We ask that you keep each of our newly ordained deacons in your prayers along with Juan Aguirre who, God willing, may also be ordained a transitional deacon in the coming year, Frank Gilbert, Deacon Ron Blank, Mike Bovino and Sebastian, Dharen, and Michael, the three Colombian men coming to begin their English studies later this summer. 

Thank you all for your many prayers and please continue to both thank our God in prayer and continue also to beg him to continue sending us more good and holy priestly vocations.

“Let us pray that God the all-powerful Father will mercifully pour out the grace of his blessing on these, his servants.” Bishop Cote.

Bishops Call for
a V Encuentro

By Mother Mary Jude Lazarus, S.C.M.C., Diocesan Director Hispanic Ministry

On June 9, 2013, the USCCB’s Subcommittee on Hispanic Affairs convened pastoral leaders of the Hispanic/Latino community to engage once again in the process of Encuentro. Since the mid 1970’s, Hispanic Ministry in the United States has seen four national gatherings, called “Encuentros,” which have been profoundly instrumental in moving the ministry forward. It is an opportunity for in-depth self-study, beginning on the parish level, then moving to the diocesan and regional levels, and finally ending on the national level. On each of the levels the process ends with an event – Encuentro – which recognizes and celebrates what has been learned. Proposals are formulated and delegates appointed to take the proposals to the next level. At the final celebration, the national gathering, delegates from across the country work to synthesize the proposals which have been garnered from the different levels and put them together in a working document, with practical applications. 

The Encuentros have shaped Hispanic Ministry in this country. They have given it a focus and direction which has been important in guiding the ministry as the Hispanic/Latino presence continues to grow amid increasing challenges. They have given the Hispanic/Latino people the opportunity to interpret and to project into the future their own identity, presence, and contribution to the Church and to U.S. society as a whole. 

This Fifth Encuentro - V Encuentro - was convened in the context of the New Evangelization. Its primary objective is to discern the way in which the Church responds to the Hispanic/Latino presence, and to strengthen the way in which Hispanic/Latinos respond as Church. In particular, it will be a process of listening with close attention to the voice of the poor and marginalized and it will seek to build up the faith of young, second and third generation Hispanics/Latinos and to involve them in the life of the Church. The Encuentro will help to discern the Church’s best pastoral and evangelizing response to parishes, dioceses, and ecclesial movements, both at a regional and at a national level.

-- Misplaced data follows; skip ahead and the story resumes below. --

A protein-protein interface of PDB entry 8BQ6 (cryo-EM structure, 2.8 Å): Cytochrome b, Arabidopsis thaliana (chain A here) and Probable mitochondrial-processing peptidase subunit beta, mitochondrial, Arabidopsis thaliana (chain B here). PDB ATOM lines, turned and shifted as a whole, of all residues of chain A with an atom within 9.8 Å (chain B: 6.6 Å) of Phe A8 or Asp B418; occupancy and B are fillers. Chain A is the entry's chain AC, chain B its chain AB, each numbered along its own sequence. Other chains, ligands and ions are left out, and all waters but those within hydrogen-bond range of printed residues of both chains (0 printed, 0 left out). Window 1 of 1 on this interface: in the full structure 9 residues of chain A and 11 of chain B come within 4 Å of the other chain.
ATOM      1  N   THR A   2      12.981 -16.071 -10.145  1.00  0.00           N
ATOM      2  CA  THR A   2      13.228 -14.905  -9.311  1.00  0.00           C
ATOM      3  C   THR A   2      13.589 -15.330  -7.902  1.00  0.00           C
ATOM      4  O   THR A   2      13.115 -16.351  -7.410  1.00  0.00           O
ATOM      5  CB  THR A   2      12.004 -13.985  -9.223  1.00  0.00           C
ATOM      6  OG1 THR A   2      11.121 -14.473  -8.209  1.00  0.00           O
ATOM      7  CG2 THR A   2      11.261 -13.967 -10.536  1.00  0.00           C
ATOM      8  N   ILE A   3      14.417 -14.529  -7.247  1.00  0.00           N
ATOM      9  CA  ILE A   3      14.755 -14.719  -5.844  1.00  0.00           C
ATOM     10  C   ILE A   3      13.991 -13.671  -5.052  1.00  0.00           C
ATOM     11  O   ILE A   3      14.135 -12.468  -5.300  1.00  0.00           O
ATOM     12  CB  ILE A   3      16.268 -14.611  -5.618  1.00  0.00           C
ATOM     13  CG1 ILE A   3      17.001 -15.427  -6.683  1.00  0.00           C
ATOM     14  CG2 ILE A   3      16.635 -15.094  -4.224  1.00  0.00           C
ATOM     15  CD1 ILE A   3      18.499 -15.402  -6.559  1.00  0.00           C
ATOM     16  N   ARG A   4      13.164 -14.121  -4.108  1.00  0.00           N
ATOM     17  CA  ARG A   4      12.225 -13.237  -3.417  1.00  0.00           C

The vision and theme of the V Encuentro is one of “missionary discipleship,” a spirit of accompaniment based on the Emmaus story from the Gospel of St. Luke. The V Encuentro calls for a continual pastoral conversation that allows the Church, consistent with its missionary nature, to respond with more fidelity and enthusiasm to the Hispanic/Latino presence in parishes and dioceses, thereby empowering the Hispanic/Latino people to live their discipleship more fully as joyful missionaries to the whole Church. Bishops Arturo Cepeda, Gerald Barnes, Nelson Pérez and Archbishop Gustavo Garcia-Siller were elected by the Subcommittee to lead the Encuentro process. 

The national gathering of V Encuentro will take place in 2018, and preparations are underway. Last February, in Baltimore, Bishop Nelson Perez convened the National Team which will guide the process. Their first task is to create Regional Teams in each of the 14 Episcopal Regions, as well as Diocesan Teams. In April, the Conference of Diocesan Directors of Hispanic Ministry for Episcopal Region I – our Region – hosted an orientation/training session whose purpose was to give the participants more detailed information on the vision, purpose and process of the V Encuentro, to form the Regional Team, and to prepare them to form the Diocesan Teams. In attendance were pastors with their pastoral staffs and selected lay leaders in Hispanic Ministry from the Dioceses of Portland, Maine to Bridgeport, CT and of course, the Diocese of Norwich.

The event was facilitated by Alejandro Aguilar-Titus, chair of the Subcommittee on Hispanic Affairs of the USCCB’s Secretariat for Cultural Diversity, Estela Villagrán, president of the National Conference of Diocesan Directors of Hispanic Ministry, and Dr. Hosffman Ospino, professor at Boston College’s School of Theology and Ministry. The day and a half event ended with a Mass celebrated by Bishop Cote. The first task of the Regional Team will be to form Diocesan Teams in each of the dioceses, in preparation for the grassroots consultation to take place in the parishes by the end of next year.